National Geographic : 1913 Jul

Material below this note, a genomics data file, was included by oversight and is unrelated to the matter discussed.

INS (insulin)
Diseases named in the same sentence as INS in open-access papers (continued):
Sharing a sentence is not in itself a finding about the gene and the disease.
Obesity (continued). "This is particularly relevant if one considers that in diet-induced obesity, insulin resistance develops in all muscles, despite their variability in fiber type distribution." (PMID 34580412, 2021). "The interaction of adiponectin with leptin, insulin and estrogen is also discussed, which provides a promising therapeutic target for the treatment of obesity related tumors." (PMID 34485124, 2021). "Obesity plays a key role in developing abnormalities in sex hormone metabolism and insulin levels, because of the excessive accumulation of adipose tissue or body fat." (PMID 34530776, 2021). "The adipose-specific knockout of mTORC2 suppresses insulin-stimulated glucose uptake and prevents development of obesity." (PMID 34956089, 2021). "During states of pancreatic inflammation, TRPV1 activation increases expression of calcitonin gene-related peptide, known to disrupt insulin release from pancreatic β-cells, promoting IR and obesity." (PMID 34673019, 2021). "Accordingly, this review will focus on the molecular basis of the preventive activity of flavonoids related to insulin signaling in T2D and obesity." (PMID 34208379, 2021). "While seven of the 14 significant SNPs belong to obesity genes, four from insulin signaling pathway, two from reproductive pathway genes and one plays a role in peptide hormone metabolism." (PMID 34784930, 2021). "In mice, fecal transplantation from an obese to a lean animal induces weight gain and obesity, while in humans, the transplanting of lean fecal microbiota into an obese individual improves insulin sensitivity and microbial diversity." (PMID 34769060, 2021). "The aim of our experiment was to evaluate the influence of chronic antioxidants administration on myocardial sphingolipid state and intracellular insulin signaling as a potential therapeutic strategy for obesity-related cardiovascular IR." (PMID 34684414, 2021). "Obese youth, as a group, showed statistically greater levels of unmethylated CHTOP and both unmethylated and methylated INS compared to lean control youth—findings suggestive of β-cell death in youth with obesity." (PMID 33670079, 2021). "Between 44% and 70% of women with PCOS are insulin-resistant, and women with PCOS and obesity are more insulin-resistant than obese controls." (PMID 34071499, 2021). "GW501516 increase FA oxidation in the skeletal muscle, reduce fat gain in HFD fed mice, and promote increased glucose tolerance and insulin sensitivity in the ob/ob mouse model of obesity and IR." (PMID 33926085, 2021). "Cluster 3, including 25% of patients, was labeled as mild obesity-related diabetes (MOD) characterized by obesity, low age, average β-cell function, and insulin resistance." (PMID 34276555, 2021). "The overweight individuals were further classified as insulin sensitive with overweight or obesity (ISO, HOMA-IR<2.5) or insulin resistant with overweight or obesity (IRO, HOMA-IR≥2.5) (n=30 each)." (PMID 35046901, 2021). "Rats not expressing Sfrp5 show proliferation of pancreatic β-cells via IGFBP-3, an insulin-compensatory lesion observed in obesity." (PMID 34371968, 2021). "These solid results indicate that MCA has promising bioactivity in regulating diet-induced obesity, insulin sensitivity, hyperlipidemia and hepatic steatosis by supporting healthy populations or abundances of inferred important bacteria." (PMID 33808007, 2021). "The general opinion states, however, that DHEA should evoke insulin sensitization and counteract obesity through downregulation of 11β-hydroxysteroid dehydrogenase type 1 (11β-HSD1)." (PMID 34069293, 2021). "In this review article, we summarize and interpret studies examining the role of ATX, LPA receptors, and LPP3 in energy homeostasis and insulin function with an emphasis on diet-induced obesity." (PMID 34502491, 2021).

Photo by George Shiras, 3rd A WHITE-TAIL DOE Here a fallen tree narrowed the runway along the shore, so that the deer was sure to be in focus when the flash was fired My first photographic efforts, how ever, were directed toward big game ani mals and began many years ago (1887), when quite satiated with the conquests of the gun and the regrettable recollec tion that success meant a more or less painful death of some timid animal, whose body was usually unnecessary for food and whose horns or hide had be come superfluous trophies no longer jus tifying deadly pursuit. That I should have begun by trying to photograph such a wary creature as the white-tail deer had an explanation in the fact that this animal had been my favorite quarry with the rifle, and hav ing hunted it from my youth I knew its habits well, thereby appreciating its re sourcefulness in avoiding danger. No member of the deer family is harder to photograph in the daytime, although it is the most abundant and widely dis tributed member of its kind. Naturally I was confronted with many obstacles, mostly due to ignorance of photography, and had I not been the fortunate possessor of a good lens at the beginning and one of the first hand cameras made in this country, it is likely this pastime would have lost an ardent advocate. Persistent pursuit and the trial of many methods finally suggested ways of getting pictures with ease and certainty, for in the end few wild ani mals can escape the gun, trap, or the camera when hunted with care and energy. The white-tail deer has a wonderfully keen ear and an equally keen nose and its eyesight, as with most of the deer tribe, is not of a particularly discriminating kind, yet the slightest sound or scent will re sult in an accurately directed glance to ward the source of danger, and then it is useless to try for a picture, although the animal may be within fair range of the rifle.